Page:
The Surprising Real-Life Connection Between Richard Jenkins And The Humans – Exclusive
As one of the most acclaimed actors of his generation — with two Oscar nominations, an Emmy win and many other accolades to his name — Richard Jenkins is one of those performers who seems to be constantly working in high-profile projects, effortlessly switching from movies to TV and from lead roles to supporting turns.
Among the many hit films and TV series he’s best known for are “Six Feet Under” (2001-2005), “The Visitor” (for which he was nominated for Best Actor), “Step Brothers” (2008), “Burn After Reading” (2008), “White House Down” (2013), “Kong: Skull Island” (2017), “The Shape of Water” (for which he was nominated for Best Supporting Actor), and “Olive Kitteridge” (for which he won an Emmy for Outstanding Lead Actor).
Times weren’t always good for Jenkins and like so many actors, he struggled in his early days — which is why he found himself relating especially well to his latest film, “The Humans.”
Based on a Tony-winning play by Stephen Karam (who directed and wrote the film adaptation as well), “The Humans” stars Jenkins as Erik Blake, the patriarch of a Scranton, Pennsylvania family who gathers with his wife, his mother, his two daughters and one daughter’s fiancé for Thanksgiving dinner at the latter couple’s downtown Manhattan apartment.
During the course of the evening in this rather eerie abode, family secrets, disappointments and fears come to light amidst an atmosphere of sometimes overwhelming dread and anxiety. As Jenkins tells Looper, “I think it’s recognizable. Some people say, ‘Well, I don’t know anybody like that,’ and I want to go, ‘What are you talking about? How can you not? How do you live your life?’ You want to say, ‘I bet your Thanksgiving dinner is exactly like theirs.’ I think some people are in denial about it.”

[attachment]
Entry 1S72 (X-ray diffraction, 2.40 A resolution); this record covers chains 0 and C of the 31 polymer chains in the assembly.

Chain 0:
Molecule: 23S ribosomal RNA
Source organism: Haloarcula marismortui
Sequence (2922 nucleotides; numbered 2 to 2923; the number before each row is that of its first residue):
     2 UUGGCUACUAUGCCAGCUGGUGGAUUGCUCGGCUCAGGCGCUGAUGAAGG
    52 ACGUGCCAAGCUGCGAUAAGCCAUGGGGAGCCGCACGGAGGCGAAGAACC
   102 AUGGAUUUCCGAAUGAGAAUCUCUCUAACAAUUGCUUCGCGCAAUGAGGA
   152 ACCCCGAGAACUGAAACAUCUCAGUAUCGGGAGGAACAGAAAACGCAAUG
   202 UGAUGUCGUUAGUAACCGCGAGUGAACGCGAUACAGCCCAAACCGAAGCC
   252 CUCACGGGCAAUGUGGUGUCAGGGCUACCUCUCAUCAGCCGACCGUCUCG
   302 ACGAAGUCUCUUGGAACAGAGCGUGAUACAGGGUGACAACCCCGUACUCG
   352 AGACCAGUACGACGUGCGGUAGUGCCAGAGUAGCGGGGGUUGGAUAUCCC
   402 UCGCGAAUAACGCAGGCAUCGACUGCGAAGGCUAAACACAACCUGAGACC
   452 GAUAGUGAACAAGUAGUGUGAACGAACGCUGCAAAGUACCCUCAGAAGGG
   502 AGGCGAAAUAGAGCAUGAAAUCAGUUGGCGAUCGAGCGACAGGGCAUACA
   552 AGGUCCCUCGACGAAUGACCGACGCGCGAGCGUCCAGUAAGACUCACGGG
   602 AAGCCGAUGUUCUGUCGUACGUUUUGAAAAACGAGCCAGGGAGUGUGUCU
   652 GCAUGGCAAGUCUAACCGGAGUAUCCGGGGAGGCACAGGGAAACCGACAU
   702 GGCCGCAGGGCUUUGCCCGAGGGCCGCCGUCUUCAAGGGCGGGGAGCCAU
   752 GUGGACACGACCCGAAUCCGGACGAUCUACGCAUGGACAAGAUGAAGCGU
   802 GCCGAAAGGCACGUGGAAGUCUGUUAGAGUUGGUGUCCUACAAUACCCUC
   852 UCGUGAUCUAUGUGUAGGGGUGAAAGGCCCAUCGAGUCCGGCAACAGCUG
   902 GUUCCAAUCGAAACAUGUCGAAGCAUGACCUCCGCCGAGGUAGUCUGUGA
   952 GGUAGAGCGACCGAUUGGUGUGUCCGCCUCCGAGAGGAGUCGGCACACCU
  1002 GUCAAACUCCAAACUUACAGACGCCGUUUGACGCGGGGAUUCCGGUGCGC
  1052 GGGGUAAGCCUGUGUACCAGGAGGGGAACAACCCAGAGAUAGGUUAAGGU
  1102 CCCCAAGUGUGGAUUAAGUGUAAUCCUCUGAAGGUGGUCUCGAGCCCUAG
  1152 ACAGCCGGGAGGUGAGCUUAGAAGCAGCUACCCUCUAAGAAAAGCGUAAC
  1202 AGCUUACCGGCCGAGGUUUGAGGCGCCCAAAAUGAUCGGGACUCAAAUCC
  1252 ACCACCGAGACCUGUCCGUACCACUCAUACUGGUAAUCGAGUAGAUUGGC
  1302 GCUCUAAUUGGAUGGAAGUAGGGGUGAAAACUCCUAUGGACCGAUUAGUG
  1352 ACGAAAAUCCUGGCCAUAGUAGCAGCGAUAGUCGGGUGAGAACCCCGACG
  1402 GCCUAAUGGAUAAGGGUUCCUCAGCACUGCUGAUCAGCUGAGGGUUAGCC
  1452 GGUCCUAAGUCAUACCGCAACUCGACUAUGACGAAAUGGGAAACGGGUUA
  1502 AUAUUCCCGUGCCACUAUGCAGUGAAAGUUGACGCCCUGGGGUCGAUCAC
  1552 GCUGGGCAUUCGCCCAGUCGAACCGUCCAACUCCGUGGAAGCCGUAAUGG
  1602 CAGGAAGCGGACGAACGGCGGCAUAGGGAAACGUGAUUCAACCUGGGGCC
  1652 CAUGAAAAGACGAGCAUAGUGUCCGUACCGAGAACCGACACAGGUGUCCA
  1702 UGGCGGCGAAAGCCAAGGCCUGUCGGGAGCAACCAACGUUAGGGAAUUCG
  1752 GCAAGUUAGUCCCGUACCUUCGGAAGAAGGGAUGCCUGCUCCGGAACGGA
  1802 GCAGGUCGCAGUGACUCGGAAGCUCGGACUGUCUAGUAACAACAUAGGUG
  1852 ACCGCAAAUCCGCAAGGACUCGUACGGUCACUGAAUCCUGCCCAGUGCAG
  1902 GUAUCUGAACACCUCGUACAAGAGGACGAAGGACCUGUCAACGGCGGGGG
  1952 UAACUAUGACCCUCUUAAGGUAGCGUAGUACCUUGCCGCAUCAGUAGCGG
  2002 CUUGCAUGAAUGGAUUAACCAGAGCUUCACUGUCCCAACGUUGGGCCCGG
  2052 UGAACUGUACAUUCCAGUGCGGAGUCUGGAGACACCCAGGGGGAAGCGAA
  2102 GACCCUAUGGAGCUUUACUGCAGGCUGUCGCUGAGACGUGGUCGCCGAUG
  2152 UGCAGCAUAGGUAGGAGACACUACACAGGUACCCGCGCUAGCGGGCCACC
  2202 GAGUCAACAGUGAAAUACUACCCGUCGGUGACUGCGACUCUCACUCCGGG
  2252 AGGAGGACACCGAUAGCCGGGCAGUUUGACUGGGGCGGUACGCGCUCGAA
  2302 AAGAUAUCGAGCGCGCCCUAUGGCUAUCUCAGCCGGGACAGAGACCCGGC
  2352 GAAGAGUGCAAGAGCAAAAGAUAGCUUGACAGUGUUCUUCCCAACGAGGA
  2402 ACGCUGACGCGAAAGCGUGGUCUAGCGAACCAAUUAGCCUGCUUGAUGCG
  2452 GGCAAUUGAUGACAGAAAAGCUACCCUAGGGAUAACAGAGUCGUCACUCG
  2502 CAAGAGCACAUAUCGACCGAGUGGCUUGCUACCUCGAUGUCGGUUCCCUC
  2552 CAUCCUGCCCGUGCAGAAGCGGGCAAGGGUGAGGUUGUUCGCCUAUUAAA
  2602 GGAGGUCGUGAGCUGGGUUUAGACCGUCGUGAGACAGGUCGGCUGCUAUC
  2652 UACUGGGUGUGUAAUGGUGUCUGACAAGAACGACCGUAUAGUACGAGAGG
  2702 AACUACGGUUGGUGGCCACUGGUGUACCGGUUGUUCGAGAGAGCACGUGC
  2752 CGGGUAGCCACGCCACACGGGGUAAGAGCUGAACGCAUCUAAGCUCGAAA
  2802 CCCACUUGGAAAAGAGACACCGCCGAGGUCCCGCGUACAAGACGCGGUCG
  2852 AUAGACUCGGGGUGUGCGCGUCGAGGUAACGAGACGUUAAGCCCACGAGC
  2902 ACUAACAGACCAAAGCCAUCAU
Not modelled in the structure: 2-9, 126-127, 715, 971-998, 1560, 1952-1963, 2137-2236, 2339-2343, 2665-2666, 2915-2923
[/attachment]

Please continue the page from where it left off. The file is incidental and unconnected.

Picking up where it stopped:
Richard Jenkins wasn't always doing well as an actor
Richard Jenkins made his screen debut in 1974, in a TV production called “Feasting with Panthers,” but he struggled for a decade and worked in a theater company until the mid-1980s, when he began landing a steady string of small jobs in films and TV shows.
“I don’t have to worry about [money] now, but I did for many years,” he explains. “I worried about it … I had two kids and it was like, ‘What do I do now?’ My wife, thank God, she was a dancer, and she’s a choreographer and she taught dance in an arts magnet high school. I don’t know what we would have done.”
That is one reason why Jenkins empathized with the Blakes in “The Humans.” Like so many working families, they face deep financial worries: his daughter Brigid (Beanie Feldstein) is attempting to make it as a musician, her fiancé Richard (Steven Yeun) is still in school, and the parents themselves are facing a perilous economic cliff that is revealed during the course of the film.
“It was very familiar, but I think it’s familiar to any of us,” says Jenkins about the characters’ plights and the movie’s dissection of them. “I grew up in a small town in the Midwest and the Blakes’ problems are not unique to the Blakes. They’re in every family — if not all of them, some of them. Health, money, betrayal, yearning, wanting to be loved.”
Although his days as a struggling actor are behind him, Jenkins says issues of money seen in “The Humans” can resonate with everyone. “There are so many people who live day-to-day not knowing if they’re going to have enough money to pay the electricity bills or the mortgage,” he says. “It’s a terrifying feeling, to have that feeling all the time.”
Richard Jenkins still remembers the worst place he ever lived
One of the most striking aspects of “The Humans” is the apartment that Brigid and Richard are renting in lower Manhattan. The split-level habitat is old, worn down, and almost splitting apart at the seams. The plaster on the walls seems to bubble up randomly, noises from the apartment above boom through the place, and the lights flicker on and off for no reason. Jenkins, who attended college in Illinois before moving to Providence, Rhode Island, says he was “jumpy” on the foreboding set (which was built full-sized on a soundstage) and recalled his own early apartment woes.
“I was in graduate school and my wife was coming up and I found this apartment,” he recalls. “It’s the last apartment she ever let me find. One night we were sleeping, we had a hide-a-bed you pulled out, and I woke up and she was on her side and her back was to me, and there was this huge cockroach on her shoulder. I went (makes flicking noise) and she never woke up. I think I told her about it about a month later. When you sat on the toilet, you had to put your feet in the shower.”
“The Humans” is now playing in limited theatrical release and available on Showtime.